The Karmapas, in particular, were renowned for their elaborate tent settlements. In addition, styles in art and iconography differ according to the various religious schools. The Karma Kagyu style, known as Karma Gadri, was established in 1500 and reflects influence from India (in its form), China (in its colouring) and Tibet (in its composition). Interestingly, His Holiness has named this giant thangka The Karma Gadri Thangka.
These aspects were very much considered when constructing the new gos.sKu for Tsurphu monastery. This thangka, completed in the spring of 1994, was made to eplace the previous 17th century applique made during the time of the 10th Karmapa.
As there was no photographic record of this image, the artists were requested to re-design the work based on the oral instructions and guidance given by the present abbot of Tsurphu, the Venerable Drupon Dechen Rimpoche. Hence the new design is closely based on the previous banner, though two Lamas now represented, but not found in the original design, reflect its contemporary nature. Such updating is a traditional feature of making devotional lineage images in Tibet.
The work, 23x35 metre in size, features nine figures: Sakyamuni Buddha in the centre (9m high) (fig 4, right); Manjusri and Maitreya Bodhisattvas flanking him (7m high); the Primordial Buddha at the top centre (fig 5, below left) and a fierce wrathful protector at the bottom centre. At each corner of the image sits a great Lama of the lineage - The First and Second Karmapas are in the upper corners; the Sixteenth Karmapa, who passed away in 1981, and the Third Jamgon Kontrul, one of the Karmapa's foremost disciples who passed away in 1992, are featured in the lower corners. It is of significance that both these great Lamas focused much energy in propagating Dharma to the West; in consequence funding for this work was found among Eastern and Western disciples alike.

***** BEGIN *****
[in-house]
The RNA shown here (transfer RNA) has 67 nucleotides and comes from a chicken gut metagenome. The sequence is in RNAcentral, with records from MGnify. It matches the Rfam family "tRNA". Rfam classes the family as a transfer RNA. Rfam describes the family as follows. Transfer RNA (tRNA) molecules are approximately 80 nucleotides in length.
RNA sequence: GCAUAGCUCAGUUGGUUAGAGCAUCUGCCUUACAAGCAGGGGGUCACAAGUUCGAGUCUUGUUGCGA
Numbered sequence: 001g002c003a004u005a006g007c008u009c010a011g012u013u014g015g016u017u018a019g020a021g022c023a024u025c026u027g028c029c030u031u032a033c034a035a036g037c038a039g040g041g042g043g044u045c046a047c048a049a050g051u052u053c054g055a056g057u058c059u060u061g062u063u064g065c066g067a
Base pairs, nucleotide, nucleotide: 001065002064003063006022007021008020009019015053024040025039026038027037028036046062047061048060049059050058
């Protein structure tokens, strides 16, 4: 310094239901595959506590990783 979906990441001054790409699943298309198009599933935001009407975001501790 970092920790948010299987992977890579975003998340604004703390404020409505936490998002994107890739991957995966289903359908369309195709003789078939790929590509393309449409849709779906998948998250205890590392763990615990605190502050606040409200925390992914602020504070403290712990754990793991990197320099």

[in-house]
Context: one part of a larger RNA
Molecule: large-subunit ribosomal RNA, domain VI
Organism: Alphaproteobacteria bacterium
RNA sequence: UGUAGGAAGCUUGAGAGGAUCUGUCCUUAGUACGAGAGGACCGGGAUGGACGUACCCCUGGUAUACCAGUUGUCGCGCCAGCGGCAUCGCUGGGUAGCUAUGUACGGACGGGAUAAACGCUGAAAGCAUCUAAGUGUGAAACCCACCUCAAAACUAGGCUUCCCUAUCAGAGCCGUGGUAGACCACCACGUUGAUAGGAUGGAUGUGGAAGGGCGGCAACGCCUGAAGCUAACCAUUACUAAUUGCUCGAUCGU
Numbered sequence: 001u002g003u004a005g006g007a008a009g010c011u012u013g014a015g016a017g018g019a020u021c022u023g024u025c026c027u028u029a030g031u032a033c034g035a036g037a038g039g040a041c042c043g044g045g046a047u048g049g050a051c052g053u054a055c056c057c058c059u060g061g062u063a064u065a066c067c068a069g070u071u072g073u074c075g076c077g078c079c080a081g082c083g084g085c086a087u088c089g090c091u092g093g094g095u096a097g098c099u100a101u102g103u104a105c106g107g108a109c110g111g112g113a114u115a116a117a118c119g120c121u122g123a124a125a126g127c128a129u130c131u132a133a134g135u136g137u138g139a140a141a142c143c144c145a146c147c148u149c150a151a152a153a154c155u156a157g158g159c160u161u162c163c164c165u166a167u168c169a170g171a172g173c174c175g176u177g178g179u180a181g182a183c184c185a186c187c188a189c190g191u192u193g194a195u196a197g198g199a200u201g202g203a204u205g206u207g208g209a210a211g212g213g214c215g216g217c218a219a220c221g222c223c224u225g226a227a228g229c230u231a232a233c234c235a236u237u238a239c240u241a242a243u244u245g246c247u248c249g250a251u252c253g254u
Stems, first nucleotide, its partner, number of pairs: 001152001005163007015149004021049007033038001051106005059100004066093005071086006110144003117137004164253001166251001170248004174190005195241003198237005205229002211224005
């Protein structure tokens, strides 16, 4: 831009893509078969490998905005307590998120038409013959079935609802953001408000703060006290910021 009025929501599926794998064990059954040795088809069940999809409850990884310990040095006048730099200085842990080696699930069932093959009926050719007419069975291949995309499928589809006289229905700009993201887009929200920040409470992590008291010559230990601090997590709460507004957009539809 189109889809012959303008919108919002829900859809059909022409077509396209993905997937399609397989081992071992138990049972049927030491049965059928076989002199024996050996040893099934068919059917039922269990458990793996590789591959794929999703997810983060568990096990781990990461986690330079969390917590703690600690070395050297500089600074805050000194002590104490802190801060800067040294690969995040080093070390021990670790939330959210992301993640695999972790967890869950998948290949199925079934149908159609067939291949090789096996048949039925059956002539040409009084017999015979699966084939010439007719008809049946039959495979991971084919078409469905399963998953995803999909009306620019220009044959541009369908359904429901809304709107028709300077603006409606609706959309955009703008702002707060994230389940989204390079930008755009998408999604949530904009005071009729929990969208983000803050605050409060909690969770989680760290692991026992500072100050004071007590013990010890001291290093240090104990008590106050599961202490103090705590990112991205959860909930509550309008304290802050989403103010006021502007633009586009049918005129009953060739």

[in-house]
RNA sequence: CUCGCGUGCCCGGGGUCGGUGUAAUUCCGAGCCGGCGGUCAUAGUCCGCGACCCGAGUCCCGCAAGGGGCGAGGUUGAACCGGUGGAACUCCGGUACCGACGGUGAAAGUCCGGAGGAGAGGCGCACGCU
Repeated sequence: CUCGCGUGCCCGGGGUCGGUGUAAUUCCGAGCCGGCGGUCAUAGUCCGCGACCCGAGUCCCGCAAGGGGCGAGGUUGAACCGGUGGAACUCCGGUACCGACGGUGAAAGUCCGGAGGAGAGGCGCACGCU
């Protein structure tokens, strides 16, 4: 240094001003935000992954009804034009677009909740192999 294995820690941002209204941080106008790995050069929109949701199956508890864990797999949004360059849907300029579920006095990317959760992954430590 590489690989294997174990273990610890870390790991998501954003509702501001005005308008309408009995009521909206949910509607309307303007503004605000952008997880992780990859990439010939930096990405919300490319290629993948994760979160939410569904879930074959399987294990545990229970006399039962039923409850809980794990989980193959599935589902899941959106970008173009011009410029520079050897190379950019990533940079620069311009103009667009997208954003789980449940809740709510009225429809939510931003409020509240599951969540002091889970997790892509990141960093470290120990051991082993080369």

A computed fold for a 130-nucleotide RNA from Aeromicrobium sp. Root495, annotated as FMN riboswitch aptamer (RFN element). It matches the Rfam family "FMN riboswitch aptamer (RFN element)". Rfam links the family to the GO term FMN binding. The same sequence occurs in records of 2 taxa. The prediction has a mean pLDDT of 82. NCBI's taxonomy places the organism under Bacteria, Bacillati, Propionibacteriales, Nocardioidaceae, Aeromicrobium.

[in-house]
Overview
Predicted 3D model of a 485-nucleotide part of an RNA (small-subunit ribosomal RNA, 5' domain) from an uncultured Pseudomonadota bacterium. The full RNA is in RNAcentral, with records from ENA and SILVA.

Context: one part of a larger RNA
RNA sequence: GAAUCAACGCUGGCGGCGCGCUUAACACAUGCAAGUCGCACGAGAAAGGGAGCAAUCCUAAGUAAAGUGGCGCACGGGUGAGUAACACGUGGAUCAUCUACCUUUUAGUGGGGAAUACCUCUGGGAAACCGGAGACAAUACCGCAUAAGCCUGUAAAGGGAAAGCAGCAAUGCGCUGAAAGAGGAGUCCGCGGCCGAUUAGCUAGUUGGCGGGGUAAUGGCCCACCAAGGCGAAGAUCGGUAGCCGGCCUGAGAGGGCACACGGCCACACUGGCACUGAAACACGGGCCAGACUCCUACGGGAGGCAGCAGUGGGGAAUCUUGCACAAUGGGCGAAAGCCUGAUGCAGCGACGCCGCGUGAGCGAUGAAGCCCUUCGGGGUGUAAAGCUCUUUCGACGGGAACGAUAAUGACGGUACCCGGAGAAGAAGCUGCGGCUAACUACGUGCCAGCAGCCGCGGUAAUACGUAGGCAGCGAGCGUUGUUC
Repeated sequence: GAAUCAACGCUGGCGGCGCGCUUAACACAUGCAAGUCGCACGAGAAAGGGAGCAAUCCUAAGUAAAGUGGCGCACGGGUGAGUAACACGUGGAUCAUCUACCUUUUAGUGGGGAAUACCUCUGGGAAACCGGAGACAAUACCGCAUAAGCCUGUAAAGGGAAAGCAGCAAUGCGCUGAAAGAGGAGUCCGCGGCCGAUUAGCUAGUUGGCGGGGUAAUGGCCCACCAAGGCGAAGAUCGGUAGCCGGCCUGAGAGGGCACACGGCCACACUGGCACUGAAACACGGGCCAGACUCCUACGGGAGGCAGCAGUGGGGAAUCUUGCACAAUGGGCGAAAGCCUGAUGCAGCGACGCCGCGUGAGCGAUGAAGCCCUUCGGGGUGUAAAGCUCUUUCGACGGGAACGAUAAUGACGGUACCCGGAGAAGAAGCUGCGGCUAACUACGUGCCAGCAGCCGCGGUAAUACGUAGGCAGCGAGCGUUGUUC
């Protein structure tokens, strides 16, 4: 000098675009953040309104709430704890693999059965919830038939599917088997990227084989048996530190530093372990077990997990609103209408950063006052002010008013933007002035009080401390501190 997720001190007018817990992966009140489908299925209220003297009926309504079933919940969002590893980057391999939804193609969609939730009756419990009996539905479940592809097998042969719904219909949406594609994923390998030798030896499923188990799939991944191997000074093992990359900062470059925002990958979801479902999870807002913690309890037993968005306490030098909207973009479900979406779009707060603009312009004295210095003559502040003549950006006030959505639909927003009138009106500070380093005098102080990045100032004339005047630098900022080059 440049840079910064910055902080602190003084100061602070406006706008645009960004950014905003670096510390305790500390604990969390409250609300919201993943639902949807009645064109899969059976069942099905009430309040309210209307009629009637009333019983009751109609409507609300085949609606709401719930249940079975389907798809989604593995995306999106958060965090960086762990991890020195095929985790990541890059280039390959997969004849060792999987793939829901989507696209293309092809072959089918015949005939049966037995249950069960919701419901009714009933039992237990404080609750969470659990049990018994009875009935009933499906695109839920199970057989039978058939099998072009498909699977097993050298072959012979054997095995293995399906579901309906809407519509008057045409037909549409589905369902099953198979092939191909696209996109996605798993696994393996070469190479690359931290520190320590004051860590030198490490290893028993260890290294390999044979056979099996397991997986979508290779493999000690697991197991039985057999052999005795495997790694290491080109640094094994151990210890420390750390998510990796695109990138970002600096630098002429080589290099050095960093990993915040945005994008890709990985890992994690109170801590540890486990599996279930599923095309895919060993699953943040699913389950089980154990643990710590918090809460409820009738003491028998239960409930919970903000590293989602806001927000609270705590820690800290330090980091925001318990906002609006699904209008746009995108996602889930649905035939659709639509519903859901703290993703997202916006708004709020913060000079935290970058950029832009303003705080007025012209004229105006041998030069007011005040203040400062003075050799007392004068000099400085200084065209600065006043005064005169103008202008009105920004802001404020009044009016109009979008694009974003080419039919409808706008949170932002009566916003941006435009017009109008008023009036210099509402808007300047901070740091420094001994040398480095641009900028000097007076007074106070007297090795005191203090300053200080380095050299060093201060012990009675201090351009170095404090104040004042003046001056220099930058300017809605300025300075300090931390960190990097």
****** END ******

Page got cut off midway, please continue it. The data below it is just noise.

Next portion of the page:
Other than these main figures, each individual in gesture, ornaments and flowing robes, this image is adorned with additional elements giving it a particularly intricate quality for such a huge design. Symbolic beings and animals support the Buddha's throne; clouds and rainbows illuminate the sky above; peacocks and gazelles graze peacefully before the lamas below, particularly, the endangered species of Tibet's wildlife are featured: yaks, asses, white-lipped deer, antelopes and the bluehorned sheep all have a place in the image for special protection. Tibetan cranes and various other birds (10 cm) are also present, even if sometimes hidden in the foliage.